Wed, Feb 22, 2012 - Page 14 News List

Simultaneous interpretation

The silent, emotionally charged communication between an artist and her subject is explored in Brenda Zlamany’s project 888: Portrait of Taiwan

By Catherine Shu  /  Staff Reporter

Sometimes groups of people would gather to observe subjects in which the portrait “could go either way.”

“When you draw someone, you can see both their good and bad sides simultaneously,” Zlamany explains. “Where you go with it is a decision that you have to make.” One of her sitters was so intoxicated that he took off his shirt and put it back on again. When observers saw that Zlamany strived to be respectful in her portrayals, however, it eased the tension in the crowd.

“I could see it made people happy that I was kind. It was a subtle communication,” says Zlamany. “I don’t think it’s insincere to want to find someone’s good side.”

Though each portrait session was brief, it could also be very revealing for both Zlamany and her sitter.

Cerita Chen (陳欣昀) invited Zlamany to her home in Taoyuan after sitting for her. “I felt my portrait was different from what I see in a photo or the mirror. I felt she had captured my spirit and what I was feeling,” says Chen.

“It was a new experience to have someone from abroad in our house, drawing us,” she adds.

Just as Zlamany’s subjects warmed up to her, Zlamany also found herself viewing some people in a new light after painting them, including a group of five women who stayed in the same hostel in Chingchuan (清泉), an Atayal village in Hsinchu County. At first, Zlamany was disinterested in painting the group because they seemed like average tourists. During some free time, however, Zlamany asked the women to sit for her. As the group observed one another as each was painted, the depth of their relationship revealed itself.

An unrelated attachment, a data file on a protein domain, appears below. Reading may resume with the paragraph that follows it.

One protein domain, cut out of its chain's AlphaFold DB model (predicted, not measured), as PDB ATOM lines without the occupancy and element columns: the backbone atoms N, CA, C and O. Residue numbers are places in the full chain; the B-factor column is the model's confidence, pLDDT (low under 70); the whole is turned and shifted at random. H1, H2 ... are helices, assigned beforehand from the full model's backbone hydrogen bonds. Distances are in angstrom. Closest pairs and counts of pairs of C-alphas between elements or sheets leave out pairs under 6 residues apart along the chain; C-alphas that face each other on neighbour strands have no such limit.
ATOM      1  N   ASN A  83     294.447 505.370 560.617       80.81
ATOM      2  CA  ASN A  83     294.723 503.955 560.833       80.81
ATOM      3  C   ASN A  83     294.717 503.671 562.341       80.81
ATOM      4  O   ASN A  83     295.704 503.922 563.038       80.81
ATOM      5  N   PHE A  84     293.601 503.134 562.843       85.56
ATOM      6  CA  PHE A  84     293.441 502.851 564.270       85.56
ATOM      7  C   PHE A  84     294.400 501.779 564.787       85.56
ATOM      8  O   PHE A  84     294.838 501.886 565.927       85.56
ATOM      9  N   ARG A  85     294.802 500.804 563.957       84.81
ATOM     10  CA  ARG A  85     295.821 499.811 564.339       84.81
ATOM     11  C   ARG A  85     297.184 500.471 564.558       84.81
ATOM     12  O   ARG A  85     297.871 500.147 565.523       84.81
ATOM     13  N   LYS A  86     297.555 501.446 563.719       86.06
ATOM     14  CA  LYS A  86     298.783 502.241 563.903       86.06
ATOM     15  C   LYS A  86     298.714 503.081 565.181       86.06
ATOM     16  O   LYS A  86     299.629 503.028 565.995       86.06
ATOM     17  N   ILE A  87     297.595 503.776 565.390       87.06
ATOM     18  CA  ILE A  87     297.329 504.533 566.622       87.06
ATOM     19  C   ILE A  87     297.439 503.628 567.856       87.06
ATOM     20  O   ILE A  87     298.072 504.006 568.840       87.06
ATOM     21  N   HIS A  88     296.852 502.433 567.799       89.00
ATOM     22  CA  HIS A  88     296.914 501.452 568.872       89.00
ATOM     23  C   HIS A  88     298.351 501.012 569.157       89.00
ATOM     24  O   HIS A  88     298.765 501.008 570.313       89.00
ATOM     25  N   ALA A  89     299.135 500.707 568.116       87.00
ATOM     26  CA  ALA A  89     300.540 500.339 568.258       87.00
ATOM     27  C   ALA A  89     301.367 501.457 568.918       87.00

“There was just something about their friendship that made them come alive as people and seem more special,” Zlamany says. “It had a layer of richness that I hadn’t noticed.”

“I don’t know if they were wondering who I was or if they were suspicious of me,” she adds. “But afterward I felt that we were close and that some boundaries or barriers had been broken.”

Now back in New York City, Zlamany plans to turn 24 of her favorite watercolor portraits into oil paintings. She hopes to repeat the project in Laos and Cambodia, and eventually bring it to Israel and Palestine.

“It’s brought so much goodwill and I’m really happy with that,” says Zlamany, who keeps in contact with many of her 888: Portraits of Taiwan sitters.

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